The South Australian government has announced a recruitment drive for interpreters and translators including people skilled in written and spoken Greek.
Specifically, the state’s Interpreting and Translating Centre’s (ITC) is officially headhunting skilled bilingual translators and interpreters, who are fluent in the state’s five most popular languages: Greek, Italian, Spanish, Khmer, and Nepali.
The initiative is designed to provide residents of South Australia – who are not as fluent in English as most members of other ethnic communities – with the necessary support that they need to ensure that they are making the most out of their personal and professional decisions, as well as ensuring that their wellbeing is not being compromised by the language barriers that they face.
As the state authorities put it, the purpose of the recruitment drive is to help all residents of South Australia make “informed decisions” about all aspects of their lives, irrespective of their language skills.
To that end, the state is looking for both established and aspiring language specialists – including translators, along with interpreters – and has ensured that the latter will have the chance to earn official qualifications in the sector.
Greek speakers who are interested are encouraged to seek further information via ITC’s website at translate.sa.gov.au.
Nat Cook, South Australia’s Minister for Human services, argued that the recruitment drive is designed by the community for the community, as the state is specifically looking for “people in our community who care for others and who have the language skills to help people find their way through challenging and other life decisions including aged, child and health care, to legal, employment and other choices and decisions.”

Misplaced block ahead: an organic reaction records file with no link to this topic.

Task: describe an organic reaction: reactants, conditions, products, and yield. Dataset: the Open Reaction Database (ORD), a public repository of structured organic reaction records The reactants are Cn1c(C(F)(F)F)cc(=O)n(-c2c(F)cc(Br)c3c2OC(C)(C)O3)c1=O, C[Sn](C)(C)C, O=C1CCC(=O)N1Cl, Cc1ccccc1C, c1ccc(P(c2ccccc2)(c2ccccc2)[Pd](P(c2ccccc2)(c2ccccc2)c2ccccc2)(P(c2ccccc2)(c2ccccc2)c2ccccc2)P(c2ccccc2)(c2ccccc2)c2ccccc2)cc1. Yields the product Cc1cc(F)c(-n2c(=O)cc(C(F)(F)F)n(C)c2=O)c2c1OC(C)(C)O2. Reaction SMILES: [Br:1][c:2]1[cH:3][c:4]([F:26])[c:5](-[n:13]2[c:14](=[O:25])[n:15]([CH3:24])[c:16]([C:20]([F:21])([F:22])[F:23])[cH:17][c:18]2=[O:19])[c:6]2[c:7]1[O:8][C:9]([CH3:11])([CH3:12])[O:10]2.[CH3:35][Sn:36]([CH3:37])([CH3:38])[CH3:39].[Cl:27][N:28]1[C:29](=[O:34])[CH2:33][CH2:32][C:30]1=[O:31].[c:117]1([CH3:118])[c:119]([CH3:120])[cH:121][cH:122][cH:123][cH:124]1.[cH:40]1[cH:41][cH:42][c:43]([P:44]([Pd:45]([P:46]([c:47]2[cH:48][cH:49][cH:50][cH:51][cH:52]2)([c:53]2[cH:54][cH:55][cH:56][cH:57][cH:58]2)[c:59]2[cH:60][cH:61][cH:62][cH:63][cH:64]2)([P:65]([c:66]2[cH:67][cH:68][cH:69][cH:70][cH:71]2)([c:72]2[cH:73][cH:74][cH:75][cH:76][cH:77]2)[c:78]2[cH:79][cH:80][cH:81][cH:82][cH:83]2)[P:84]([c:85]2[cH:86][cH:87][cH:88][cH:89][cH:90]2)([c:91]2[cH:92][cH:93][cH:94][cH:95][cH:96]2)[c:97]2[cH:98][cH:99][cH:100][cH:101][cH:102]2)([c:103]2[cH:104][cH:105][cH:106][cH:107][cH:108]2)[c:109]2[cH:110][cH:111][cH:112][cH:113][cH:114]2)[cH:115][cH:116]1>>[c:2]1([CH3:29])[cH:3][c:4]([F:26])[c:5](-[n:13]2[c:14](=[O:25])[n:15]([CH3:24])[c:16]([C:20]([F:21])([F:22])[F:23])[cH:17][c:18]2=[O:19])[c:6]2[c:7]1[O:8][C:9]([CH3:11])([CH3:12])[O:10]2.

Based on data available by the last state census, Greek remains the third most spoken language in South Australia other than English – with Italian being the second and Mandarin the first most spoken ones – despite a small drop compared to the 2016 census.
Specifically, more than 21,000 South Australian households use the Greek language on a daily basis at home, which only reflects how relevant this intervention is to the interests of the wider Greek-Australian community, and specifically to the professional outlook of established and aspiring Greek language specialists.
The positions open are an exceptional opportunity for Greek-Australians and Greek-speaking residents of South Australia to both contribute to their community, to earn state-recognised credentials, which may be their first step to establish themselves in the sector, and to immerse themselves with the Greek-Australian community specifically by offering their services to its members that need them most.